An interview with Professor Mervyn Miles

In this month’s blog I caught up with NuNano co-founder and director Professor Mervyn Miles to discover not only where his fascination with microscopy and high-speed imaging came from, but also where he thinks the next exciting areas of research are to be found...

Mervyn Miles is Professor of Physics at the University of Bristol, as well as Chief Scientific Advisor to the Institute of Physics Publishing and a Fellow of the Royal Society.

Mervyn Miles is Professor of Physics at the University of Bristol, as well as Chief Scientific Advisor to the Institute of Physics Publishing and a Fellow of the Royal Society.


How did you get involved in microscopy?

It’s funny because I never set out to work with microscopes. My PhD actually focused on understanding polymer samples and for the first part of my career, understanding and predicting the structure of polymer samples remained my main point of study.

During my time at Birmingham University, I was granted access to a million electron volt (MeV) electron microscope.

Now in the normal course of things polymer samples tended to get destroyed after a couple of seconds in electron microscopes operating in the 100 keV range. Not with this one though!

Using the mega-volt microscope, I could see all sorts of pretty diffraction patterns. My sample looked almost as though it was on fire in dark-field imaging. I couldn’t believe what I was seeing, that it was possible to see this much detail without killing the sample.

From that point on I was hooked on microscopy and imaging - though at that stage only because it was a fascinating tool to facilitate my polymer research.

So a key part of your polymer research was around accessing the best possible imaging equipment?

Yes, you could say that. I went to Germany to do my post-doc in synthetic polymer physics studying under Herbert Gleiter[1]. He had a whole new way of looking at polymers, again using electron microscopes[2].

He was an amazing guy to work with, really inspirational. He had a constant stream of ideas and treated everyone as an equal despite the fact he was working on some complex stuff and cutting edge ideas. In many ways I internally absorbed his way and pattern of working.

During this time I obtained some pretty interesting images, showing the nanoscale structures of polymer fibres produced under elongational flow stretched single molecules[3].  I showed these some years later at a conference which was attended by Andrew Keller, a polymer physicist working at the University of Bristol.  Keller was pretty impressed with what we'd achieved, which sorts of shows that it was ground-breaking stuff we were working on.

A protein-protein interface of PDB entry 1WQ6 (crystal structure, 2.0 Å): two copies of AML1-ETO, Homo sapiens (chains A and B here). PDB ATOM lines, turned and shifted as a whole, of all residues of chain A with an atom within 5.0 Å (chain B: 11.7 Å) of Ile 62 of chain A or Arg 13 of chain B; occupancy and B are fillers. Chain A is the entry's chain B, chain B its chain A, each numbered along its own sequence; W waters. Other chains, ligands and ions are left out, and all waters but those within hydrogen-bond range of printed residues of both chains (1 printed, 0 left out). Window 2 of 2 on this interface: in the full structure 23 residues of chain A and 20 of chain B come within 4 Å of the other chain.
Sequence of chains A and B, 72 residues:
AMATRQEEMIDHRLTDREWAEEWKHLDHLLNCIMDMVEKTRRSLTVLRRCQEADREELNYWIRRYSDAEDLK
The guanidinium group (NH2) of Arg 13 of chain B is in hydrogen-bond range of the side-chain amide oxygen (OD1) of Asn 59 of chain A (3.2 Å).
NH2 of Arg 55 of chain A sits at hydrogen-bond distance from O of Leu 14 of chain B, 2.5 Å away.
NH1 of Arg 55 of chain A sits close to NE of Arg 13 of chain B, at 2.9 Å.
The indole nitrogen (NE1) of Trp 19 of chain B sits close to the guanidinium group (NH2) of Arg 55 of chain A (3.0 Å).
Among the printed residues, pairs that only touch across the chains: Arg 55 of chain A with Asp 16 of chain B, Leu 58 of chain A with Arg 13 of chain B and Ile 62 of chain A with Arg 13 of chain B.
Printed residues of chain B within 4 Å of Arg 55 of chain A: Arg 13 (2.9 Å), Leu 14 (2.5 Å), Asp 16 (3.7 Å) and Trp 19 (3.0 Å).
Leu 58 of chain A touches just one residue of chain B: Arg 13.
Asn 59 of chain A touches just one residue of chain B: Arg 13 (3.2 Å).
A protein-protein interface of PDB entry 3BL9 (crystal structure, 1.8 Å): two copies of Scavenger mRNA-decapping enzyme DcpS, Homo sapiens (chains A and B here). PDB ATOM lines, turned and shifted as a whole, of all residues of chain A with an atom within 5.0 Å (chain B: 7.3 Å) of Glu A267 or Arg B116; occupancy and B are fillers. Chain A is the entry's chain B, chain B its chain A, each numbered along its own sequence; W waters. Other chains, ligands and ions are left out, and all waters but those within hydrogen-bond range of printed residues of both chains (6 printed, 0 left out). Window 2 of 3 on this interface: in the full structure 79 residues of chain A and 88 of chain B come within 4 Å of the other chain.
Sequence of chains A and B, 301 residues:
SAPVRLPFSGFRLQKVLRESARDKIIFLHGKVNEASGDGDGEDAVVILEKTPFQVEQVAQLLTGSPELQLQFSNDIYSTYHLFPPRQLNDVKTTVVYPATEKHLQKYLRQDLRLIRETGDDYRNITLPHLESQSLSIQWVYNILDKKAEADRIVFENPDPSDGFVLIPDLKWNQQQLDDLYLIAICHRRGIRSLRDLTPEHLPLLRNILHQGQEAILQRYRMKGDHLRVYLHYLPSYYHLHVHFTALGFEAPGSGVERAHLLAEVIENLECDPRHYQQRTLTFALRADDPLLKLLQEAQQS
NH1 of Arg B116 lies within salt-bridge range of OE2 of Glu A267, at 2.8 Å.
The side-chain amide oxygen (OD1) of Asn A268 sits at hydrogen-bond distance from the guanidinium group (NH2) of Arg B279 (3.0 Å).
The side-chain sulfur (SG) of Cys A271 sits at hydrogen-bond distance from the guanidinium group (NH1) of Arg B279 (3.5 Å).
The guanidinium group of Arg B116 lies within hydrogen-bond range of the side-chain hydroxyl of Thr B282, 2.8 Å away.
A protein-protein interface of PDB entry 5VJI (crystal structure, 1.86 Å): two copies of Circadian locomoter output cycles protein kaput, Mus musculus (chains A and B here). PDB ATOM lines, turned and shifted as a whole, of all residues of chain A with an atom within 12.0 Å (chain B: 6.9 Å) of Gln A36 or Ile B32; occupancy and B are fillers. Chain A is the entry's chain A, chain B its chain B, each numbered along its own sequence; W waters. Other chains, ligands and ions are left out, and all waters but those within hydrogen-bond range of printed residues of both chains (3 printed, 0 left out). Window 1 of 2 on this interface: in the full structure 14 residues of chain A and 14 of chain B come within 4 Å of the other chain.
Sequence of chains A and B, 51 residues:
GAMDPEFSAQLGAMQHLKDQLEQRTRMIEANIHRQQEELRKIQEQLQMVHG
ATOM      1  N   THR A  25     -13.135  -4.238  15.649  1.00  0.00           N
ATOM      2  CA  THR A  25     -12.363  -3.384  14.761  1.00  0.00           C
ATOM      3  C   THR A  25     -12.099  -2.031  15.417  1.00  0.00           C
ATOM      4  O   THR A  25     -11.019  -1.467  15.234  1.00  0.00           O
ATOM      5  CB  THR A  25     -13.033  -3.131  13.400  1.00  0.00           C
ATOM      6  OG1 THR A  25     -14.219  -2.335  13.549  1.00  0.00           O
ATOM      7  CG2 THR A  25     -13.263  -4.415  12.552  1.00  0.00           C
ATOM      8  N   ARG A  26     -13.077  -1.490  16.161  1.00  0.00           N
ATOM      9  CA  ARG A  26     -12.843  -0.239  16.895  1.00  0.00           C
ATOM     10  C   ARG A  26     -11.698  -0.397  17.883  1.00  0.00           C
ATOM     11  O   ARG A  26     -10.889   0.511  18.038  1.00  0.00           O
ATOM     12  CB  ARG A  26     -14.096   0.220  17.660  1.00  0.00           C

After I completed my post-doc in Germany I went to Case Western Reserve University, Cleveland, Ohio, which at the time had the best polymer department in the U.S.  That was a totally different experience to working with Professor Gleiter.  The guy I worked with in the Department of Macromolecular Science had great drive, but his focus and strength was in co-founding and building this department from the ground up, rather than the science.  He pretty much delegated the running of his quite substantial research group to me.  So I learned a lot quickly - many different projects needed data interpreting and new ideas and new directions.

After just one year in the U.S., I started my first period in Bristol.  Prof Andrew Keller, who founded the field of polymer physics, had told me that if I ever wanted a job to contact him.  It was time to cash in this offer! In that move, I did two very different jobs: transmission electron microscopy of polymers and elongational flow of polymer solutions to understand the nature of individual molecules in solution and what happen when they were stretched out by the flow field.  This all went very well, but after three years it was time to find a ‘proper job’ rather than another post-doc position.

My next move, still focusing on polymer research, was to Norwich, to work – rather bizarrely – for the Institute of Food Research. They had loads of money to do basic science which in turn meant we weren’t constrained in the science we could do. Though ideally the sample should be edible!

Our head of division was a fascinating enigmatic guy called Henry Chan. He moved so quietly around the place he would suddenly appear at your shoulder whilst you were working and say, ‘you’re in trouble Miles, …. Big trouble’.  I never found out if I really was or not. But brilliant. He was the person who first introduced me to and encouraged me to work with the new science of scanning tunnelling microscopy (STM).